Celiac disease is an autoimmune disorder in which the immune system is abnormally sensitive to gluten. Gluten is a protein found in wheat, rye, and barley.
Inflammation due to Celiac disease and poor nutrient absorption may cause problems affecting many other organs and systems of the body in affected individuals. These health problems may vary from iron deficiency that results in a low number of red blood cells (anemia), vitamin deficiencies, low bone mineral density (osteoporosis), itchy skin rashes (dermatitis herpetiformis), defects in the enamel of the teeth, chronic fatigue, joint pain, poor growth, delayed puberty, infertility, or repeated miscarriages.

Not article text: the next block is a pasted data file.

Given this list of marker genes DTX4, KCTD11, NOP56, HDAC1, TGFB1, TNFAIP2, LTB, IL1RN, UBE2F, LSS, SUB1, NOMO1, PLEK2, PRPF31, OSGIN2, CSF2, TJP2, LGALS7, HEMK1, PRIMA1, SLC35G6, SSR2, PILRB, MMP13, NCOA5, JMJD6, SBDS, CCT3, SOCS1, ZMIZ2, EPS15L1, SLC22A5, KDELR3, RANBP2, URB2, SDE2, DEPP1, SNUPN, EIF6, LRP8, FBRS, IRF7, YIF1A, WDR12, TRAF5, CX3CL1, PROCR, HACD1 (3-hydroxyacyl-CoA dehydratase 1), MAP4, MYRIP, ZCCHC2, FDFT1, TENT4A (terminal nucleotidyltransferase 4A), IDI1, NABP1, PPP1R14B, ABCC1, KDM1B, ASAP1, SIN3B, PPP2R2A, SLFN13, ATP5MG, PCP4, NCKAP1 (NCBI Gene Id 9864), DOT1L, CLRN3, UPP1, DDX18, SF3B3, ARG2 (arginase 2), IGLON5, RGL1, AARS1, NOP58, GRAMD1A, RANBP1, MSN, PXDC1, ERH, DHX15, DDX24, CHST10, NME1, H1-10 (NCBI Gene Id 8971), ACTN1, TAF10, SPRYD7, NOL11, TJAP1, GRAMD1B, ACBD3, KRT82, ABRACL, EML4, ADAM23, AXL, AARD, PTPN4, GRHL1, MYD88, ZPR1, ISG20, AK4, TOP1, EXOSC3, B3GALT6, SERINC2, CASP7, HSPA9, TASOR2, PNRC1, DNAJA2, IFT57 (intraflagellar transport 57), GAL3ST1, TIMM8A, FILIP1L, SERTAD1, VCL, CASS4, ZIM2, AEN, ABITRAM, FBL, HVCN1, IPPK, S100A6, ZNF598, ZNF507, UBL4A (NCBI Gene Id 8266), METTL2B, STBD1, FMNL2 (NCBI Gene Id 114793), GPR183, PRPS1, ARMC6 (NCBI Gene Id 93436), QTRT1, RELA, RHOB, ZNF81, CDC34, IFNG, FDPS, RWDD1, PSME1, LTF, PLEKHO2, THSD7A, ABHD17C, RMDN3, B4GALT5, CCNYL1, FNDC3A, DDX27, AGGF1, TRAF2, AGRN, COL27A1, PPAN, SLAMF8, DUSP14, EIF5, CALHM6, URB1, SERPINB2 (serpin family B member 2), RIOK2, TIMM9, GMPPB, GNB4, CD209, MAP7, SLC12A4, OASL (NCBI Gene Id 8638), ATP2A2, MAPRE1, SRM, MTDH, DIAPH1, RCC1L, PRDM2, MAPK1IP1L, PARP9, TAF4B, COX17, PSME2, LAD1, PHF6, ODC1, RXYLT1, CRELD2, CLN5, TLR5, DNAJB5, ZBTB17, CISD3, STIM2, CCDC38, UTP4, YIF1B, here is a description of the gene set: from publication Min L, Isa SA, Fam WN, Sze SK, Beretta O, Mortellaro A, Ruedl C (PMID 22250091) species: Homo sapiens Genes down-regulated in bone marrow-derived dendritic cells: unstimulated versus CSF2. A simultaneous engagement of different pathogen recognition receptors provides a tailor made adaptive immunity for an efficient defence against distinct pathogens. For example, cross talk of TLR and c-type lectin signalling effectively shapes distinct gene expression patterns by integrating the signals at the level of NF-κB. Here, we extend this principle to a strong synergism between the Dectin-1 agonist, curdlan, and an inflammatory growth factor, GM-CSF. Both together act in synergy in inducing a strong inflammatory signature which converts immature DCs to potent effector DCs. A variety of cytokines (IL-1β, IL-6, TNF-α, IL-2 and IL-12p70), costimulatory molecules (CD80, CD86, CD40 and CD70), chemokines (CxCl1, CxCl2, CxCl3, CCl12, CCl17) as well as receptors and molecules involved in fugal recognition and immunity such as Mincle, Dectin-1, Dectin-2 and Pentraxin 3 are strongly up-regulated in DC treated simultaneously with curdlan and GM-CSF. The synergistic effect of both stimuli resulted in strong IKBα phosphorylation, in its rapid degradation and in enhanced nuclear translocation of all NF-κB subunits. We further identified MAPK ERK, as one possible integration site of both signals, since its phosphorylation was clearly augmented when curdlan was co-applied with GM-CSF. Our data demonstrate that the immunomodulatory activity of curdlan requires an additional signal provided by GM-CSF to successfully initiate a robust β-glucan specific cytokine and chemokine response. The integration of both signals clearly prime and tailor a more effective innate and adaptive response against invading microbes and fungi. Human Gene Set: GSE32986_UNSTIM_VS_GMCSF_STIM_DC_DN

Neurological problems have also been associated with celiac disease; these include migraine headaches, depression, attention deficit hyperactivity disorder (ADHD), and recurrent seizures (epilepsy). Many people with celiac disease have one or more of these varied health problems but do not have gastrointestinal symptoms.
Yes. Gluten persistence, and tolerance, is hereditary therefore most commonly runs in families.
We test 6 SNPs which are associated with the risk of celiac disease development and report your chance to develop Celiac disease.
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